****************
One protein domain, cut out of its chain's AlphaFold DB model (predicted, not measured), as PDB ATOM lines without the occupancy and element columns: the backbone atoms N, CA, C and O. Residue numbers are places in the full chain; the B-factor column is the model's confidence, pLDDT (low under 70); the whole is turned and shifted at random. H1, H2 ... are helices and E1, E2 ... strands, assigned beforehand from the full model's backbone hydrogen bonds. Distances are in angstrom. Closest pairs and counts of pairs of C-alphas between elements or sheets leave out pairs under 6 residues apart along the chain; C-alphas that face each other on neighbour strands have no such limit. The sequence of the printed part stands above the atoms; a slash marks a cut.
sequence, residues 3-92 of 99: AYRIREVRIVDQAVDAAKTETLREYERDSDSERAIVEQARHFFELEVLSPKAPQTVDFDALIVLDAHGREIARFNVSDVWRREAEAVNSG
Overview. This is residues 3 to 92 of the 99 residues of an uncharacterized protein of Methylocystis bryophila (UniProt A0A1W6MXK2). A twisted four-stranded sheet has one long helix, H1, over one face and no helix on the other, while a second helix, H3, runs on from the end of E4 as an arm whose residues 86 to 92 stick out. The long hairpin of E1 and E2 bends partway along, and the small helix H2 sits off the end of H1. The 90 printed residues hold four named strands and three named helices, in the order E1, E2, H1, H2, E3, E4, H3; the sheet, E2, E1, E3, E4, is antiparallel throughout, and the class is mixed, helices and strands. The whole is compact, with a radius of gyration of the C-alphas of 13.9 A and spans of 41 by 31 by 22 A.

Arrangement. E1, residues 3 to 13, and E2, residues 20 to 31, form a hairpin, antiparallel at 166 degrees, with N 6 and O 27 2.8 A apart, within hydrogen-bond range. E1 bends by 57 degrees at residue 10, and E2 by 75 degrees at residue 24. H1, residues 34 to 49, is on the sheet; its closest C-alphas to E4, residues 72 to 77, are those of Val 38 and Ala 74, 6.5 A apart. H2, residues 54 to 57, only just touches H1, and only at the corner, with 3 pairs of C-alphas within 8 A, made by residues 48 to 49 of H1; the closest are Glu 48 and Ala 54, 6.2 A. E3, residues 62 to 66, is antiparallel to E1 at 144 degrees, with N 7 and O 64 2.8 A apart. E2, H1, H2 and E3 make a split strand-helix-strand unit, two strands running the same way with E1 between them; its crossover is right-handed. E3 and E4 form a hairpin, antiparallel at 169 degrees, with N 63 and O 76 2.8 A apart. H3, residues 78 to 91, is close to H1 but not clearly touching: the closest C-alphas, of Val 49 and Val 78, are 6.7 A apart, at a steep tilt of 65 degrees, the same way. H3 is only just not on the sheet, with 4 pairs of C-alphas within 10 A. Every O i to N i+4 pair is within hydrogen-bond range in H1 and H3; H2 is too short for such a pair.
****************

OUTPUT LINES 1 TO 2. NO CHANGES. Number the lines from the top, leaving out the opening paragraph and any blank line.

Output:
sequence, residues 3-92 of 99: AYRIREVRIVDQAVDAAKTETLREYERDSDSERAIVEQARHFFELEVLSPKAPQTVDFDALIVLDAHGREIARFNVSDVWRREAEAVNSG
Overview. This is residues 3 to 92 of the 99 residues of an uncharacterized protein of Methylocystis bryophila (UniProt A0A1W6MXK2). A twisted four-stranded sheet has one long helix, H1, over one face and no helix on the other, while a second helix, H3, runs on from the end of E4 as an arm whose residues 86 to 92 stick out. The long hairpin of E1 and E2 bends partway along, and the small helix H2 sits off the end of H1. The 90 printed residues hold four named strands and three named helices, in the order E1, E2, H1, H2, E3, E4, H3; the sheet, E2, E1, E3, E4, is antiparallel throughout, and the class is mixed, helices and strands. The whole is compact, with a radius of gyration of the C-alphas of 13.9 A and spans of 41 by 31 by 22 A.